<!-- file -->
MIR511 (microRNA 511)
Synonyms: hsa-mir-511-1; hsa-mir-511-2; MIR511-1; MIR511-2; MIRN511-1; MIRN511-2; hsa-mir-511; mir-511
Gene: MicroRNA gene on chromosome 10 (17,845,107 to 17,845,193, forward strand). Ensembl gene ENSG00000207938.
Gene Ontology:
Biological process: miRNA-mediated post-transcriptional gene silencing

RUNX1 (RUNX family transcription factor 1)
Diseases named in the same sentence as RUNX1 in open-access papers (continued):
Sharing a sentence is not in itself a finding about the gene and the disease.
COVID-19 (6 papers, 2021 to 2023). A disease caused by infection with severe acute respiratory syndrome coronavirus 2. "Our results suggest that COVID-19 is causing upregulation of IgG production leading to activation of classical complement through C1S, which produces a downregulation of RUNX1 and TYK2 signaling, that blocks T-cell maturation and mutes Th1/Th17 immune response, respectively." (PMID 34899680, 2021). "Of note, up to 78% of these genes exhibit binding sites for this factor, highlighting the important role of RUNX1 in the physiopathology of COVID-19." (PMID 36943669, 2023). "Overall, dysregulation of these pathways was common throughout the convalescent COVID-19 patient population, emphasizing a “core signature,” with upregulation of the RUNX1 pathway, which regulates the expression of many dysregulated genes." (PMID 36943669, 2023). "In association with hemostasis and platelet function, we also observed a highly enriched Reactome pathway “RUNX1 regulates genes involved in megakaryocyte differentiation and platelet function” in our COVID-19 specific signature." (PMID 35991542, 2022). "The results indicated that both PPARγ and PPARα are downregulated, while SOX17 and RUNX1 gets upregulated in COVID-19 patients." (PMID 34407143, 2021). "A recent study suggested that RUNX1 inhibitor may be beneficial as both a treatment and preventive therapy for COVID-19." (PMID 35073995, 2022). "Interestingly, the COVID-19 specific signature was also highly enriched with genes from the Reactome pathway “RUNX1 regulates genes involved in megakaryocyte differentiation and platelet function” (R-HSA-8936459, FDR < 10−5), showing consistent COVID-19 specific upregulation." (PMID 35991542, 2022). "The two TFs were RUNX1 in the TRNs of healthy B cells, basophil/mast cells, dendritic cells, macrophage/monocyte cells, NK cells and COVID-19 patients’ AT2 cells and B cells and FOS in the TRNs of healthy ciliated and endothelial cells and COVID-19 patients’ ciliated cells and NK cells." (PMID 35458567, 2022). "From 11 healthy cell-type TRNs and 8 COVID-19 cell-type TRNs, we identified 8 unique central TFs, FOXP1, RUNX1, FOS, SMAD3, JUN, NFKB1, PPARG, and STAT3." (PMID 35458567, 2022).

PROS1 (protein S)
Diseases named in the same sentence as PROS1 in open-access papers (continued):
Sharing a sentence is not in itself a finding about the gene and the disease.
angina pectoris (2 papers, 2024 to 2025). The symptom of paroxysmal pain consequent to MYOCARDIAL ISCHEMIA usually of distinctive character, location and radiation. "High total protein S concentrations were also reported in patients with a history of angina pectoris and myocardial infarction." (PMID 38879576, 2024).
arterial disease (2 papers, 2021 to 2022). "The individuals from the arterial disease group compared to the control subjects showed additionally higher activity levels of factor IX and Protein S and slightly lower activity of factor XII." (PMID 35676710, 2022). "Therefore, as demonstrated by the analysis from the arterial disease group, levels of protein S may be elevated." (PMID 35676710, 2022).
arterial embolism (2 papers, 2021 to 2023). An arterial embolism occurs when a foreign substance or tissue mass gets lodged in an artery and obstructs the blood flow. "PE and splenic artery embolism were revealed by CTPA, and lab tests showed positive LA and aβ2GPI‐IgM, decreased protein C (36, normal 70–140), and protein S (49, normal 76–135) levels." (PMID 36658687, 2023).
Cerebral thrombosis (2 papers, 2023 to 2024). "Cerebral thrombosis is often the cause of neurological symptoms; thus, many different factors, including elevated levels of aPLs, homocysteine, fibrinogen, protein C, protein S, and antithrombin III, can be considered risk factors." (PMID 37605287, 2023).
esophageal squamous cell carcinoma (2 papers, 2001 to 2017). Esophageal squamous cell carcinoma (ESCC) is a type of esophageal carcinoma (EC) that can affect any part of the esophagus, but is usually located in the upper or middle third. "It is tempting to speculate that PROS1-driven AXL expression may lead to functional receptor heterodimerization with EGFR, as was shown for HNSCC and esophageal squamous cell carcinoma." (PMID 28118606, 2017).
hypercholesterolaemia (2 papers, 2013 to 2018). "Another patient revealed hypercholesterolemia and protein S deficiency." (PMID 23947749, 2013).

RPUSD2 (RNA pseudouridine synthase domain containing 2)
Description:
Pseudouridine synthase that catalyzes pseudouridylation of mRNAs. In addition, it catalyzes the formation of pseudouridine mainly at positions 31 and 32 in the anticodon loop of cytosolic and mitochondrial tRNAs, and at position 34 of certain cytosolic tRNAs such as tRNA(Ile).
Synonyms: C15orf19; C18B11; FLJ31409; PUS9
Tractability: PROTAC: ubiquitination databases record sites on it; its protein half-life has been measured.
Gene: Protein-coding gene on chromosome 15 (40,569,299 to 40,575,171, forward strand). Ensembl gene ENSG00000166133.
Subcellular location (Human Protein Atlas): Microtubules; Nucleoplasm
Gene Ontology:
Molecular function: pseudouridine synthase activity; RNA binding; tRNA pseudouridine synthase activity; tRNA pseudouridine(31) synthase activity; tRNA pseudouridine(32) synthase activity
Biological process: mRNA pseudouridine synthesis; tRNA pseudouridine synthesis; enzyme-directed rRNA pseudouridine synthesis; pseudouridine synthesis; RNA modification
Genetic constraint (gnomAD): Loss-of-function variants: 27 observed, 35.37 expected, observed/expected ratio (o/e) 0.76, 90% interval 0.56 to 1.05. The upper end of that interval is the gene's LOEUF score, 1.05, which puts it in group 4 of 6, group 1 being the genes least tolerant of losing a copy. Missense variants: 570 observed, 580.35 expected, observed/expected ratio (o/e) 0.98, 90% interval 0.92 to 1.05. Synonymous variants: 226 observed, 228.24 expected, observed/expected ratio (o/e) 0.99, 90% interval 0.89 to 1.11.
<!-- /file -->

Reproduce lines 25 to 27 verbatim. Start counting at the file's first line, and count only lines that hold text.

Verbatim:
Subcellular location (Human Protein Atlas): Microtubules; Nucleoplasm
Gene Ontology:
Molecular function: pseudouridine synthase activity; RNA binding; tRNA pseudouridine synthase activity; tRNA pseudouridine(31) synthase activity; tRNA pseudouridine(32) synthase activity